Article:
A General Data Renewal Model for Prediction Algorithms in Industrial Data Analytics

arXiv.org Machine Learning

In industrial data analytics, one of the fundamental problems is to utilize the temporal correlation of the industrial data to make timely predictions in the production process, such as fault prediction and yield prediction. However, the traditional prediction models are fixed while the conditions of the machines change over time, thus making the errors of predictions increase with the lapse of time. In this paper, we propose a general data renewal model to deal with it. Combined with the similarity function and the loss function, it estimates the time of updating the existing prediction model, then updates it according to the evaluation function iteratively and adaptively. We have applied the data renewal model to two prediction algorithms. The experiments demonstrate that the data renewal model can effectively identify the changes of data, update and optimize the prediction model so as to improve the accuracy of prediction.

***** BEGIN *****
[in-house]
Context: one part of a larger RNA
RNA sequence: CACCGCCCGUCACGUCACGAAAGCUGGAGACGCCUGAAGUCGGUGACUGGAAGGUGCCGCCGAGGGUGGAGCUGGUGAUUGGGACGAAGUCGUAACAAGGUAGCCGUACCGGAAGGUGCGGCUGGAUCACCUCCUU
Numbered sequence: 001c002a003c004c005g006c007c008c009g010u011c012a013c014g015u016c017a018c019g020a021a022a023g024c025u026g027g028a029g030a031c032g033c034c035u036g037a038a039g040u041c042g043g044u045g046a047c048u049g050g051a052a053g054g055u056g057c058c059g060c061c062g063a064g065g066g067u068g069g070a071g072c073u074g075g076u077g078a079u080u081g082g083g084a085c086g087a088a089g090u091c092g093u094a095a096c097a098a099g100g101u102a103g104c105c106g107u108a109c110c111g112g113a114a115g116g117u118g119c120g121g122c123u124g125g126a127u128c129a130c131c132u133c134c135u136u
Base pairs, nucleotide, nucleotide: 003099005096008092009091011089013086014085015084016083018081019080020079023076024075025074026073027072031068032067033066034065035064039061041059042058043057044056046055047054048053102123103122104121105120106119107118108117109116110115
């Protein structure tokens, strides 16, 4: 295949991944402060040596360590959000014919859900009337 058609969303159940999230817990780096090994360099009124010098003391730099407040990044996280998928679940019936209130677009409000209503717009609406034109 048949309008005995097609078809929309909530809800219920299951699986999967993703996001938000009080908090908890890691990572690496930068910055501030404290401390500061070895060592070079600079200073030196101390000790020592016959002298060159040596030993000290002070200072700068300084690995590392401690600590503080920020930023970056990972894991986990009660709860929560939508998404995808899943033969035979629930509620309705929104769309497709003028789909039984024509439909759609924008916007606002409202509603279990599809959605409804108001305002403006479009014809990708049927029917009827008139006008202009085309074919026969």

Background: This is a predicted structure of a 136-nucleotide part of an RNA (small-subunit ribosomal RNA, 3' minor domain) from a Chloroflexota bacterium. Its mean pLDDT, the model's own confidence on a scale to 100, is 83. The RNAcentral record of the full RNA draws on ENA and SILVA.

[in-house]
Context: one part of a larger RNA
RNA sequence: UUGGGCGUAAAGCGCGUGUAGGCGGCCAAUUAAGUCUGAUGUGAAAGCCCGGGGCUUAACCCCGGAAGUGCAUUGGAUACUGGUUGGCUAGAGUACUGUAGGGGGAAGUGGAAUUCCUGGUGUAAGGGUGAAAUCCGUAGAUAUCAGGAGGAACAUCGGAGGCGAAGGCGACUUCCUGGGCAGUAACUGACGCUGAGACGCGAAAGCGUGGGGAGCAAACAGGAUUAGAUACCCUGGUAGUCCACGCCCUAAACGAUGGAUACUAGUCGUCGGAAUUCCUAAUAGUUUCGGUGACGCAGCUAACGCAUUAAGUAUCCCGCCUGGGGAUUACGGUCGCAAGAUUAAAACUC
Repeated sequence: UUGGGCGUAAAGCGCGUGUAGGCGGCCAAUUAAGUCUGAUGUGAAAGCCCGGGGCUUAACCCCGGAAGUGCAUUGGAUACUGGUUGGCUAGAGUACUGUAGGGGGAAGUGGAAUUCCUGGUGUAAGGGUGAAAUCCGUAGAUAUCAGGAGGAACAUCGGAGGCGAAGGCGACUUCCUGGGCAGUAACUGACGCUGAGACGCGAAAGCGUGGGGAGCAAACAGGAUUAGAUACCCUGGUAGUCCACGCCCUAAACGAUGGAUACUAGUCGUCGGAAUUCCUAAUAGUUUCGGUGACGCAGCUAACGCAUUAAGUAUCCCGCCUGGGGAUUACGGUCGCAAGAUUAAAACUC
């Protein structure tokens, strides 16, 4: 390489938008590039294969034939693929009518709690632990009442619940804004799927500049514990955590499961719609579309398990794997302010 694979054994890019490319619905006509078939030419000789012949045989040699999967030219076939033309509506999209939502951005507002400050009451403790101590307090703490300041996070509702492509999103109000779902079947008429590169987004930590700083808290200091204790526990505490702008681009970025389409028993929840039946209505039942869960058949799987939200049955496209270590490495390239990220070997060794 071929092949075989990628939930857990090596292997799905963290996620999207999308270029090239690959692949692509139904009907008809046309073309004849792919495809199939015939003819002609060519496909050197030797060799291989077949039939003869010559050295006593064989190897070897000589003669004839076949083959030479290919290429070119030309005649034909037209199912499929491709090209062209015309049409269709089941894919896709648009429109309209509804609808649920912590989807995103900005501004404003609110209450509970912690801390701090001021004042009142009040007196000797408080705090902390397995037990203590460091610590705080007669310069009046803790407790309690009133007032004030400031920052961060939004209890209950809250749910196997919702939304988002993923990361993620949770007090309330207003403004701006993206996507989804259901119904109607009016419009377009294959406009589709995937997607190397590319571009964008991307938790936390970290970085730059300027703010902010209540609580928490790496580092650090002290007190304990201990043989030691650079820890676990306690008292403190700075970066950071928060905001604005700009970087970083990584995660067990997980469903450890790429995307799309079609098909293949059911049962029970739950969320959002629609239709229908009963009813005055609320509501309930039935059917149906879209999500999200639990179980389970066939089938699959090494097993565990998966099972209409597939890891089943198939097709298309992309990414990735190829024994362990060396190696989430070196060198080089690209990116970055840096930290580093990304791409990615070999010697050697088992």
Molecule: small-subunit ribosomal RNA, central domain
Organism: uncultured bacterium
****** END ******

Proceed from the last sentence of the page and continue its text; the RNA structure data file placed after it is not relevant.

A Neural Network for Semi-Supervised Learning on Manifolds

arXiv.org Machine Learning

Semi-supervised learning algorithms typically construct a weighted graph of data points to represent a manifold. However, an explicit graph representation is problematic for neural networks operating in the online setting. Here, we propose a feed-forward neural network capable of semi-supervised learning on manifolds without using an explicit graph representation. Our algorithm uses channels that represent localities on the manifold such that correlations between channels represent manifold structure. The proposed neural network has two layers. The first layer learns to build a representation of low-dimensional manifolds in the input data as proposed recently in [8]. The second learns to classify data using both occasional supervision and similarity of the manifold representation of the data. The channel carrying label information for the second layer is assumed to be "silent" most of the time. Learning in both layers is Hebbian, making our network design biologically plausible. We experimentally demonstrate the effect of semi-supervised learning on non-trivial manifolds.